This is a large part of the reason why these devices are overpriced and not successful. By insisting on displaying the entire A4 or Letter-sized page, you're wasting expensive screen real estate displaying blank margins. The device already has a bezel which acts as margins. You don't need to waste screen space showing that empty space. If the page has 2cm or 3/4" margins on all sides, then A4 becomes 12.1" diagonal with a 1.51 aspect ratio, US Letter becomes 11.8" with a 1.36 aspect ratio.

    Don't try to display the entire page, blank margins and all. Make the device 12" diagonal with a 1.5 aspect ratio and a white/grey bezel. Include a PDF reader which automatically zooms the page to eliminate margins, intelligently clipping lone outliers like the page number at the bottom of the comic book pic in your review. The device's screen area then decreases from 85 sq inches to 66.5 sq inches, or 78%, with a corresponding drop in weight and price, while giving up little to nothing in the size of displayed pages.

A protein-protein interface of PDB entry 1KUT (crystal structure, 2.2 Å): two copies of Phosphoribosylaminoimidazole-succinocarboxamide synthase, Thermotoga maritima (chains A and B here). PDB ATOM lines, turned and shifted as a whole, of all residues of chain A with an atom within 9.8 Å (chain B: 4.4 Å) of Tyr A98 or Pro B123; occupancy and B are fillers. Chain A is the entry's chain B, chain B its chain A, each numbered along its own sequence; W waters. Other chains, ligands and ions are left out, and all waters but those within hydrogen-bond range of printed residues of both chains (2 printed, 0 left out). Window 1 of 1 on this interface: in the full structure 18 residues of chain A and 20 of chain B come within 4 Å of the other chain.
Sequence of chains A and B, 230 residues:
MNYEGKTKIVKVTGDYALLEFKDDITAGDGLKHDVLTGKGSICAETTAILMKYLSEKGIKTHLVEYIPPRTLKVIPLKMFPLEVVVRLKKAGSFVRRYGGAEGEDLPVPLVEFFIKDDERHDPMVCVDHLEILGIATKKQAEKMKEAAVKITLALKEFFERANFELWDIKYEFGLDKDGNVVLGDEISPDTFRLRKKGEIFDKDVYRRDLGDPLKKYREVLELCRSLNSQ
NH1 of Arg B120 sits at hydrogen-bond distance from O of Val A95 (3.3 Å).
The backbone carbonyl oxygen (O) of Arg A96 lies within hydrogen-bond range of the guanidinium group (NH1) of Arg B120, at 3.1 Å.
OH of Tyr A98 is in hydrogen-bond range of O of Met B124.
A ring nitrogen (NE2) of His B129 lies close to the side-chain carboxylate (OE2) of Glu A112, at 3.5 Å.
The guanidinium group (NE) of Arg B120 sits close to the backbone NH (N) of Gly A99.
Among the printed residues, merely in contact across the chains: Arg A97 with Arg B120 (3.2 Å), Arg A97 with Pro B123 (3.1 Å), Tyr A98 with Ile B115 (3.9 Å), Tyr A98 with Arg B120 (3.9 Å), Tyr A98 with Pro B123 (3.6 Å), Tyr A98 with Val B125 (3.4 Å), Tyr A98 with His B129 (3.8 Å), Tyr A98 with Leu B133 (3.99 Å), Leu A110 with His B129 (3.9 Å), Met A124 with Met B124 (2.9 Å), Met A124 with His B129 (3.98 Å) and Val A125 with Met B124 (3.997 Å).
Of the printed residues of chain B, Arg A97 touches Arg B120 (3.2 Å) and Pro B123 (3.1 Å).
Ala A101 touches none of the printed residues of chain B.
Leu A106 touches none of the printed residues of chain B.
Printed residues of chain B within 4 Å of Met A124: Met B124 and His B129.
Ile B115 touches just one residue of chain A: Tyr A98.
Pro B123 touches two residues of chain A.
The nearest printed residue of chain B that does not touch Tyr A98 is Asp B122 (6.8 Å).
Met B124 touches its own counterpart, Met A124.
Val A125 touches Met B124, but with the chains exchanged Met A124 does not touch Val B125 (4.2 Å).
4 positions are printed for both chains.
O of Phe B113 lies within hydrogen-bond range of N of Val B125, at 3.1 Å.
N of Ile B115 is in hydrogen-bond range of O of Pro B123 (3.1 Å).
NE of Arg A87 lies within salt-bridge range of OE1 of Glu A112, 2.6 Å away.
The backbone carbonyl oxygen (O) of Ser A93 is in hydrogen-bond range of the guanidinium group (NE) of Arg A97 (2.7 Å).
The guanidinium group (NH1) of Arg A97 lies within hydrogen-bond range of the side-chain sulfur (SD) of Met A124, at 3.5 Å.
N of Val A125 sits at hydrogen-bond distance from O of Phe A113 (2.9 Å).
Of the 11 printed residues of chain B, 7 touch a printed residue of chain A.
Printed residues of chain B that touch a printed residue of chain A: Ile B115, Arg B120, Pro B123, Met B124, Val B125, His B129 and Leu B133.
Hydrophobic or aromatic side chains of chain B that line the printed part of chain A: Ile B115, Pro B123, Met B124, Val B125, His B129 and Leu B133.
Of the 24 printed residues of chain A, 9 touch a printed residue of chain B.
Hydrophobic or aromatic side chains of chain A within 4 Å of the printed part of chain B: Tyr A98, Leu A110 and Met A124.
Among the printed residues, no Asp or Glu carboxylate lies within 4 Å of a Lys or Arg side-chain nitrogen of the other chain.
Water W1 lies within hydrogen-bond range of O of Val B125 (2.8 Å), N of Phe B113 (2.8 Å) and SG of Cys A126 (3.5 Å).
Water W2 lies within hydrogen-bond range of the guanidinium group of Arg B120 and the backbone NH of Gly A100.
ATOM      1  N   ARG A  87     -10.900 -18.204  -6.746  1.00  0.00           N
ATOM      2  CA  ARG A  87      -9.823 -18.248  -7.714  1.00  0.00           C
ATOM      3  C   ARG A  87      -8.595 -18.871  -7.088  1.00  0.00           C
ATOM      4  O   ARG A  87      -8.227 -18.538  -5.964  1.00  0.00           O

Reply
  • 10101010 - Monday, January 18, 2016 - link

    Perhaps in the "dead content" world of the Amazon Kindle and other DRM e-readers, a more optimized large format reader without margins could be made. But in the world of more interactive content, i.e. annotating/reviewing PDFs and such, the margins are very useful. Also, having a larger screen size gives the display software more flexibility, i.e. "keep bottom margin" or "keep side margins". For my needs, I wouldn't buy an e-reader like the one you are describing.

    So I think Sony is on the right track. The tech world still hasn't produced anything as good as paper yet -- 1200 dpi, full size, high quality pixels that don't kill your eyes, etc. It doesn't mean we should stop trying.
    Reply
  • Tangey - Monday, December 21, 2015 - link